Quiet Reflection

by | 13 June 2020 | Encouragement

The first six months of the year 2020 have been challenging in a number of ways. For months, many have been shut away in their homes due to the COVID-19 Pandemic. Millions have become unemployed, some for the first time in their adult life. In an effort to stay informed, the tendency is for us to spend more time than normal seeking news and information about the Pandemic and when it might end.

More recently, media sources have brought us scenes of violent protests, riots, looting, and even killings. Again, in an effort to understand what’s happening, many find themselves consuming far more news than is normally the case. Whether you’re still stuck at home or actively involved in what’s happening, in challenging times it’s easy to become overwhelmed by constant reports of widespread illness, death, and unrest. It’s not helpful that media sources tend to focus on the most extreme and sensational events taking place.

Challenging times, especially over an extended period, have a way of unsettling the human soul. It’s as if we find ourselves carrying a heavy weight around all the time. Left unchecked, this can lead to trouble.

It’s likely that Jesus spent much of his early adult life in a quiet routine away from crowds. After his public ministry began, however, things quickly changed. Suddenly Jesus was the center of attention. Large groups of men, women, and children followed him everywhere, and leaders challenged his claims. Even early on, some who heard Jesus teach wanted to kill him. So how did Jesus deal with the chaos and unrest that suddenly surrounded him? The fourth and fifth chapters of Luke offer some insight.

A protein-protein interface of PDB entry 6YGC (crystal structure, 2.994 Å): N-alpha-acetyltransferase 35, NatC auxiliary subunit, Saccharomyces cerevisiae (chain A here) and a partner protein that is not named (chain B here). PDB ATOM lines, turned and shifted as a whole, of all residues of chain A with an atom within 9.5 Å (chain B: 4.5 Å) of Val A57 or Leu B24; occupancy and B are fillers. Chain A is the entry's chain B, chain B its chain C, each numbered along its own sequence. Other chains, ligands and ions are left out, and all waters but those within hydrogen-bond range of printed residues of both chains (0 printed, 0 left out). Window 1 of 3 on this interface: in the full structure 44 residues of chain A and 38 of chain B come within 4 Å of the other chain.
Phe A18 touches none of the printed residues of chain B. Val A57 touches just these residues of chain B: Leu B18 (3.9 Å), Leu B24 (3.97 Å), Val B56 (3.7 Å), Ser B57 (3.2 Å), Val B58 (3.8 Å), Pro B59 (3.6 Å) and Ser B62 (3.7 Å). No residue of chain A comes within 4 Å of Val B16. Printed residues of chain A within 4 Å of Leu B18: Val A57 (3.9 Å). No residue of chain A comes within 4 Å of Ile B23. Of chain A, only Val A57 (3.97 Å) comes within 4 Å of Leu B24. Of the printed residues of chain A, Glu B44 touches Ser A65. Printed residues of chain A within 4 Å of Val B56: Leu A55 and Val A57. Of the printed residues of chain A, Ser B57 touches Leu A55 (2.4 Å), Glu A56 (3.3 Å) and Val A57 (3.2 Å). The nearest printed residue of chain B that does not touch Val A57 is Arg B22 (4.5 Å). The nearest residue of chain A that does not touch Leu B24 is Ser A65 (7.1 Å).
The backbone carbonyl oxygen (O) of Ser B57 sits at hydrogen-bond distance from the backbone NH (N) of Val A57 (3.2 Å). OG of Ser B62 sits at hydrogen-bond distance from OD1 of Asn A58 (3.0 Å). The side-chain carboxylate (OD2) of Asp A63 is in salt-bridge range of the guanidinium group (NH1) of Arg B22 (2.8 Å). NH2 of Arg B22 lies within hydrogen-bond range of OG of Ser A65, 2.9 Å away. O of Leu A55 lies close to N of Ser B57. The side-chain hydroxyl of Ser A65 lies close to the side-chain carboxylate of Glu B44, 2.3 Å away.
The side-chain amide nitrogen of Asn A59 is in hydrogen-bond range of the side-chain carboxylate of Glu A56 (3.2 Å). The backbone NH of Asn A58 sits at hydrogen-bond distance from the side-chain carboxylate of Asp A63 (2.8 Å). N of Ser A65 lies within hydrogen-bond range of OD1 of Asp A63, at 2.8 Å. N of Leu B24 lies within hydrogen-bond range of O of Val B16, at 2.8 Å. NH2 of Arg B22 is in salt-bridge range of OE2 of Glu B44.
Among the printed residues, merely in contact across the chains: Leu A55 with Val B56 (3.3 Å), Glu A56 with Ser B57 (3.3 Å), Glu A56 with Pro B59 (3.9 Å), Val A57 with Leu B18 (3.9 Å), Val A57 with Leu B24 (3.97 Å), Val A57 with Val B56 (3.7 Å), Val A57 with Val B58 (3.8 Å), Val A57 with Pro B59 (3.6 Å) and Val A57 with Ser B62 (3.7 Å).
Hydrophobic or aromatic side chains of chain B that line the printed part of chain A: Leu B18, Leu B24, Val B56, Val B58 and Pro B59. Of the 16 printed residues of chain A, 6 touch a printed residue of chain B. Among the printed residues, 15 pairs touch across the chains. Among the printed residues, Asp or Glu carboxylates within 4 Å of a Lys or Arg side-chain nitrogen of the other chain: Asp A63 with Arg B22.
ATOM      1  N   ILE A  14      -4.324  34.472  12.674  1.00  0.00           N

After a time that involved a great deal of public teaching, healing, and being surrounded by crowds, Jesus met a man with leprosy. It appears from the context that this was an unusually quiet moment. After healing the man, Jesus requested that he not tell anyone about it. It appears that the man did not follow these instructions. In the NIV, Luke 5:15-16 reads:

Yet the news about him spread all the more, so that crowds of people came to hear him and to be healed of their sicknesses. But Jesus often withdrew to lonely places and prayed.

Think about this for a moment. Even Jesus, God incarnate, sensed the need to get away by himself to pray. In a number of similar passages the context makes it clear that Jesus took these times to pray, listen, and to come to decisions. This includes the moments recorded in Luke 22:39-46 that Jesus spent on the Mount of Olives before his arrest and eventual crucifixion. Again, Jesus withdrew from others in order to seek guidance and wisdom in a time of extreme stress.

My role as a global security advisor is not an easy one. There are some long times of relative calm, yet these are punctuated by security incidents or crises that necessitate a great deal of focused time, attention, and sometimes travel. The stakes during such times can be high, and the outcomes uncertain. These situations can drag on for months, and offer little opportunity for rest.